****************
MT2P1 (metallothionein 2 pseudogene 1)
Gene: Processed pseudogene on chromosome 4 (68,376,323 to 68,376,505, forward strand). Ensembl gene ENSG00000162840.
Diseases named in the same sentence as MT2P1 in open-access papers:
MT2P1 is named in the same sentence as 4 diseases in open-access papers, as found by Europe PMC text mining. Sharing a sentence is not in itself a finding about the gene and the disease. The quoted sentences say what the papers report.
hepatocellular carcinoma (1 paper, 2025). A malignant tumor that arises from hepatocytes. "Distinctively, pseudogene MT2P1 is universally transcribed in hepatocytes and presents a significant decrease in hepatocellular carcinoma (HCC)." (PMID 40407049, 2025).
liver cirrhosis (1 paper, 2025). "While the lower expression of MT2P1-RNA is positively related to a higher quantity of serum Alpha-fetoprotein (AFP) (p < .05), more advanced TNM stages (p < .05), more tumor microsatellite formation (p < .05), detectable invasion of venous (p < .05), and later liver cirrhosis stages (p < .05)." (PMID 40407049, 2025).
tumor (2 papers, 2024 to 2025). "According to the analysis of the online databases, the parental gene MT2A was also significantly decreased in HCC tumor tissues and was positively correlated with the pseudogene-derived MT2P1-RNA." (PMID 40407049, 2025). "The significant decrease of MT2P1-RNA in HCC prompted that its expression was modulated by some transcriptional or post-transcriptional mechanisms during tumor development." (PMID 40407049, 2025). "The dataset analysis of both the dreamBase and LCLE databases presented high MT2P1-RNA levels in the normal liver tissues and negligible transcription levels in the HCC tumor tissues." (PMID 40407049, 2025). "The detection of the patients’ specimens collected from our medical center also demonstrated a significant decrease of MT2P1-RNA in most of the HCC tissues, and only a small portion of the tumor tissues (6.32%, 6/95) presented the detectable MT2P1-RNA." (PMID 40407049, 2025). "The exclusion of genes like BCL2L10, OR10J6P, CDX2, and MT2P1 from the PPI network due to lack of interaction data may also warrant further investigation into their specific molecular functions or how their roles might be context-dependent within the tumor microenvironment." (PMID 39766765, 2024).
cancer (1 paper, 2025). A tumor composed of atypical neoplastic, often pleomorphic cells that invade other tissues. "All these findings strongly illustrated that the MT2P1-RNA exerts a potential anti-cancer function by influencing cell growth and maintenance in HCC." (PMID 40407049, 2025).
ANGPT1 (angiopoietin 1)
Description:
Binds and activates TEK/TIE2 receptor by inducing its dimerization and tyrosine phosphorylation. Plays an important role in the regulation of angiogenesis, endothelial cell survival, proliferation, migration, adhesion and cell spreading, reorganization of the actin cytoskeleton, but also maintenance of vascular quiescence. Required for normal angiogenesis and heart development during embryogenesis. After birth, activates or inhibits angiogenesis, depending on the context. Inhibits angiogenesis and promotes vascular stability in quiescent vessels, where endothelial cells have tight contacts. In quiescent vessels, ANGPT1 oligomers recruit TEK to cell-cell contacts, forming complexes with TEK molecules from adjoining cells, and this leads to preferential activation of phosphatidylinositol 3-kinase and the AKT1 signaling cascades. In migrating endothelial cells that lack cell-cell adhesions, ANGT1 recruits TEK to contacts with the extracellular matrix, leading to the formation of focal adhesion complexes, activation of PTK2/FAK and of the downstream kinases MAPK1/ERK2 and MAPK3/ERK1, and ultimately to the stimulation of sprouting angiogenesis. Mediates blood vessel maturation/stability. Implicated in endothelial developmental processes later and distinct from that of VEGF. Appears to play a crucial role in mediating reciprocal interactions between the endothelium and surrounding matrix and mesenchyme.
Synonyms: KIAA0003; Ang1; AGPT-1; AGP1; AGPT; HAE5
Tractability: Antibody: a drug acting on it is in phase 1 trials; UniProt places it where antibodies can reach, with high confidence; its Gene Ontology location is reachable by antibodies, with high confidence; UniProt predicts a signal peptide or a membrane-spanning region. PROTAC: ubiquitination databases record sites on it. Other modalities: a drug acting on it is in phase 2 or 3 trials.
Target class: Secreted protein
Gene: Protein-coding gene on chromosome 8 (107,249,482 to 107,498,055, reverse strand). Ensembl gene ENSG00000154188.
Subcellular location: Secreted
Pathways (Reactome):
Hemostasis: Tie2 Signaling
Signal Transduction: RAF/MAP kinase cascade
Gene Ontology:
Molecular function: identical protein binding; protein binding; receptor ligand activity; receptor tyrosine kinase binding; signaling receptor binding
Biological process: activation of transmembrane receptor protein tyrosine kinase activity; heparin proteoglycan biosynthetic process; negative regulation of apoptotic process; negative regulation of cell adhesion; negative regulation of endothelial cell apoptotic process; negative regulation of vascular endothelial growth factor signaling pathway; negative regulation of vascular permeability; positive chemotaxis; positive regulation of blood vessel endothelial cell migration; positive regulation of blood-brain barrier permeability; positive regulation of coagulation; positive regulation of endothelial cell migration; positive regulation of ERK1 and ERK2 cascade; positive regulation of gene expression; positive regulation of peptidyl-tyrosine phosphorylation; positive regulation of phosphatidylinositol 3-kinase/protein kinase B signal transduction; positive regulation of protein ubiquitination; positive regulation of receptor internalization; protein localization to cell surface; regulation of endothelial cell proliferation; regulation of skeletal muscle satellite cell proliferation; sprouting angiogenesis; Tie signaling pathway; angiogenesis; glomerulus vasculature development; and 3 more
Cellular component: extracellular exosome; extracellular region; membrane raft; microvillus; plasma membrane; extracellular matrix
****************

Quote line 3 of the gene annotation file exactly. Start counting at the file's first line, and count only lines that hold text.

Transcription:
Diseases named in the same sentence as MT2P1 in open-access papers: